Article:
The more common term for the potential fate of the South Korean capital, casually dropped on recent radio and television news reports, as well as in AOL news op-eds from earlier this year, is that it would be "flattened." Analysis from went so far as to gauge how long this would take: "Its conventional artillery capability would allow North Korea to flatten Seoul in the first half-hour of any confrontation."
Forget that North Korea would be committing strategic and political suicide with a full-scale bombardment of Seoul. If a storm of artillery rounds fell on Seoul, would the city really disintegrate?
"Artillery is not that lethal," says Anthony Cordesman, who holds the Arleigh A. Burke Chair in Strategy at the Center for Strategic and International Studies (CSIS), and is a national security analyst for ABC News. "It takes a long time for it to produce the densities of fire to go beyond terrorism and harassment." Even in a worst-case scenario, where both U.S. and South Korean forces are somehow paralyzed or otherwise engaged, and North Korea fires its 170mm artillery batteries and 240mm rocket launchers with total impunity, the grim reality wouldn't live up to the hype. Buildings would be perforated, fires would inevitably rage and an unknown number of people would die. Seoul would be under siege—but it wouldn't be flattened, destroyed or leveled.
If this sounds like squabbling over semantics, it is. But semantics and language matter. The casual, and largely unsupported references to Seoul's potential flattening punctuates the notion that Kim Jong Il is holding a city hostage. It recasts a complex strategic vulnerability as a cartoon: an entire city facing a perpetual firing squad. It also ignores physical laws, and the realities of modern warfare.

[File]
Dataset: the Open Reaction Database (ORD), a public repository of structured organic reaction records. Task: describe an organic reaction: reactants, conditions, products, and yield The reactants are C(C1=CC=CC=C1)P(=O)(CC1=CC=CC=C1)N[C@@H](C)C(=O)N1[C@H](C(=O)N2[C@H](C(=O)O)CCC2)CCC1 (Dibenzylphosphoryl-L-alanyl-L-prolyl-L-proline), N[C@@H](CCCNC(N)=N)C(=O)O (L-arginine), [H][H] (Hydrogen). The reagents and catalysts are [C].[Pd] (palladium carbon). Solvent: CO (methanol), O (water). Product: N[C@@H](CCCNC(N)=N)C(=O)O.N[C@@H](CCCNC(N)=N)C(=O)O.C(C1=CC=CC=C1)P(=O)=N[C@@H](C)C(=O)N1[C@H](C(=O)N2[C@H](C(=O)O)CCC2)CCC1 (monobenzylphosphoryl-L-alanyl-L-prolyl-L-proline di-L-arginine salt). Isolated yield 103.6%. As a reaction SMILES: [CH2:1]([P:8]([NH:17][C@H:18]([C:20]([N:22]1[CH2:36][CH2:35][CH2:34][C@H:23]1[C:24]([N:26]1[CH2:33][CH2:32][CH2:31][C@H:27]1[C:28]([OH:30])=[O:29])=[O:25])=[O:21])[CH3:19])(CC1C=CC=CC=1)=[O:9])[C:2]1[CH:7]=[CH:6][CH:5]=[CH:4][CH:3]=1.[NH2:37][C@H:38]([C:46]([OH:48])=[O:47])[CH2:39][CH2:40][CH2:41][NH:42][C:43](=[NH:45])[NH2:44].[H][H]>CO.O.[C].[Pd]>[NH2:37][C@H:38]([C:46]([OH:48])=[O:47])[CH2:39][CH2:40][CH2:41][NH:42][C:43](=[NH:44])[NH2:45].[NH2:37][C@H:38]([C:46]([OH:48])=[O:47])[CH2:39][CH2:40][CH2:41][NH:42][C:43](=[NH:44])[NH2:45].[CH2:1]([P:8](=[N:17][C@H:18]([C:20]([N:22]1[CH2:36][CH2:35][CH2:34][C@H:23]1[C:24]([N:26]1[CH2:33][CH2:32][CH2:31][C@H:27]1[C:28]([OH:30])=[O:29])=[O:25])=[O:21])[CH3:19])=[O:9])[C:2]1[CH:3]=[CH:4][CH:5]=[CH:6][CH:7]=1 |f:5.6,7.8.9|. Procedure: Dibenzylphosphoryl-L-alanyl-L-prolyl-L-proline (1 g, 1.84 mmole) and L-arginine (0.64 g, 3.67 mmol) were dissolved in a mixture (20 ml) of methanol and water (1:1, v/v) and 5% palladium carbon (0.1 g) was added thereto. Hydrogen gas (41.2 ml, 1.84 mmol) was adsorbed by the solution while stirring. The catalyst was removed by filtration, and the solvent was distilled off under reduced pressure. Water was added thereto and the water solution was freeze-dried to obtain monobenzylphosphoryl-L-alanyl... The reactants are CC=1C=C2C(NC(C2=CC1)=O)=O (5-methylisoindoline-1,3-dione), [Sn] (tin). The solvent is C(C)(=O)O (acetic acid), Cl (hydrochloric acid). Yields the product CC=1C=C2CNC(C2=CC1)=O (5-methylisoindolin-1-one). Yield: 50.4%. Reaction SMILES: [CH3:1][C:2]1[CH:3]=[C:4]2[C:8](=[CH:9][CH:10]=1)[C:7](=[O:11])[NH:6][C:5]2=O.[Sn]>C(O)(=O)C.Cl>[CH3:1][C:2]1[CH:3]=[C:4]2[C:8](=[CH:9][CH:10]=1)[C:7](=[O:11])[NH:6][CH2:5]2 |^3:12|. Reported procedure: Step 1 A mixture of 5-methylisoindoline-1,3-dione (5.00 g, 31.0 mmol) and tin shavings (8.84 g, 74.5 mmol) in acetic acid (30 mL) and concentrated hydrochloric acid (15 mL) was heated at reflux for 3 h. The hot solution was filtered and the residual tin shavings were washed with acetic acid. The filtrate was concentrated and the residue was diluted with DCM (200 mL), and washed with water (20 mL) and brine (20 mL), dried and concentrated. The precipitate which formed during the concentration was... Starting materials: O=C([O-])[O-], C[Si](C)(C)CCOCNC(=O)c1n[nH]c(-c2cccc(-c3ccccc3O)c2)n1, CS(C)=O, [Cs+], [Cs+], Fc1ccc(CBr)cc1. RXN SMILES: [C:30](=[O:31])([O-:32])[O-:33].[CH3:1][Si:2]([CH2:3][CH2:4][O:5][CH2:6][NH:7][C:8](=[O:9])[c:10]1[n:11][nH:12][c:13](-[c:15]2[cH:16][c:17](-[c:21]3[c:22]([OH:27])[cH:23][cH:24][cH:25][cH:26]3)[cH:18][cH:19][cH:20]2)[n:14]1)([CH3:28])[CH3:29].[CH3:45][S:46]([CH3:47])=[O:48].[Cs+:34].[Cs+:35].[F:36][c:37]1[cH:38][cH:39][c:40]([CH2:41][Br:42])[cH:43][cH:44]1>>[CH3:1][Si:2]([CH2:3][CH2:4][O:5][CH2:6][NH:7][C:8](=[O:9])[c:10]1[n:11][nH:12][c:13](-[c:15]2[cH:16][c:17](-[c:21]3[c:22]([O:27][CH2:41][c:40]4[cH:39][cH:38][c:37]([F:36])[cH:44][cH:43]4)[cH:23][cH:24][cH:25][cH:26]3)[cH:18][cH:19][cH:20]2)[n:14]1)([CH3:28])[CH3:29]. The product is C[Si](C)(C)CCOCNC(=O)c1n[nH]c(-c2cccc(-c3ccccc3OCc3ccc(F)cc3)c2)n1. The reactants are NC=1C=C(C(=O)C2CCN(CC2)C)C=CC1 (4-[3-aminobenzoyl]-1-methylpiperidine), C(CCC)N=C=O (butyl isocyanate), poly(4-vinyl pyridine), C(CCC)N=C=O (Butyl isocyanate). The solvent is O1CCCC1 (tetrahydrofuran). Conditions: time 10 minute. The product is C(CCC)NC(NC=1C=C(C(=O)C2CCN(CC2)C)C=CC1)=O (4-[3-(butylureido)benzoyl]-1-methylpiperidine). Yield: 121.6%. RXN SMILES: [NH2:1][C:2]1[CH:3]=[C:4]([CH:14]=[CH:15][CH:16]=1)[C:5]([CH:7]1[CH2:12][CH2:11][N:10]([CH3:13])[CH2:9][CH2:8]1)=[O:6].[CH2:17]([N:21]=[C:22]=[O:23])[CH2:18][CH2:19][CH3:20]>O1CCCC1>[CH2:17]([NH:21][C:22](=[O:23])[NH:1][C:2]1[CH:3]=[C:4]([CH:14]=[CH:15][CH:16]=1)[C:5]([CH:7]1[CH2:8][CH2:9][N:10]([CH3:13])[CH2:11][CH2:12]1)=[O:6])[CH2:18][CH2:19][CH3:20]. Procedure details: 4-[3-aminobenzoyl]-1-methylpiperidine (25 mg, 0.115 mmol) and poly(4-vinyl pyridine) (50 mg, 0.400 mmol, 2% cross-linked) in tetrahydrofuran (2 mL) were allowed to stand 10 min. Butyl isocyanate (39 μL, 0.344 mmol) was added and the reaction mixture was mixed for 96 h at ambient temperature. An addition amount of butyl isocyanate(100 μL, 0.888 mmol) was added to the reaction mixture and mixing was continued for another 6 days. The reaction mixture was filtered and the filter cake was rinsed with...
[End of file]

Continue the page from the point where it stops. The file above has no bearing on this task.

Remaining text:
Barring the use of nuclear weapons or large-scale bombing runs, destroying a city requires an extended campaign of shelling and demolition, the likes of which the world hasn't seen since WWII. When the Chechen capital of Grozny was all-but-destroyed by Russian forces in 1999, it was the result of months of artillery and missile bombardments, as well as air strikes. There's no doubt that North Korea's massive deployment of artillery, and potential deployment of roughly 300 ballistic missiles, could wreak havoc on Seoul and its population. What's clear, however, is that a sudden barrage of shells and missiles would only mark the beginning of a battle for the city, not an apocalyptic fait accomplit.
And as Cordesman points out, flattening, levelling or otherwise destroying a city is an obsolete tactic. The firestorms of the past century have been replaced with surgical, precision-guided strikes, which can disable a city's communications, cut off its power and water supply, and pave the way for a ground invasion. "That's the real world," Cordesman says. "Not Dresden." The accuracy of North Korea's roughly 300 ballistic missiles is either classified or simply unknown, but nearly all are believed to rely on "strap-on" guidance, cobbled-together targeting systems that can't compete with modern smart bombs.
That North Korea and its astonishing array of artillery poses a significant threat to Seoul is obvious. But to understand the exact dimensions of that threat, and what's at stake in a potential full-scale war, the caricature of a city wiped off the map isn't helping anyone.